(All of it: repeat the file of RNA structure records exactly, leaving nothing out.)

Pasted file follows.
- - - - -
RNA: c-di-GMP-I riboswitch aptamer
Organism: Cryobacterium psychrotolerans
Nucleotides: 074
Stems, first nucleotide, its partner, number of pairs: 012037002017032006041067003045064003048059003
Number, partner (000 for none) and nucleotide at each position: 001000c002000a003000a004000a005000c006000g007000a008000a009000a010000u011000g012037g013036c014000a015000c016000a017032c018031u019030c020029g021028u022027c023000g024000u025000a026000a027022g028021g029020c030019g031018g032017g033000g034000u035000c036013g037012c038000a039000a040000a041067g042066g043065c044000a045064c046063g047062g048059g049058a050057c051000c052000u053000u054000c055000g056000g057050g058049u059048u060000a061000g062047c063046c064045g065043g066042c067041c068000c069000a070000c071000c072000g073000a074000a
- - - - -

RNA: c-di-GMP-I riboswitch aptamer
Organism: Cryobacterium psychrotolerans
Nucleotides: 074
Stems, first nucleotide, its partner, number of pairs: 012037002017032006041067003045064003048059003
Number, partner (000 for none) and nucleotide at each position: 001000c002000a003000a004000a005000c006000g007000a008000a009000a010000u011000g012037g013036c014000a015000c016000a017032c018031u019030c020029g021028u022027c023000g024000u025000a026000a027022g028021g029020c030019g031018g032017g033000g034000u035000c036013g037012c038000a039000a040000a041067g042066g043065c044000a045064c046063g047062g048059g049058a050057c051000c052000u053000u054000c055000g056000g057050g058049u059048u060000a061000g062047c063046c064045g065043g066042c067041c068000c069000a070000c071000c072000g073000a074000a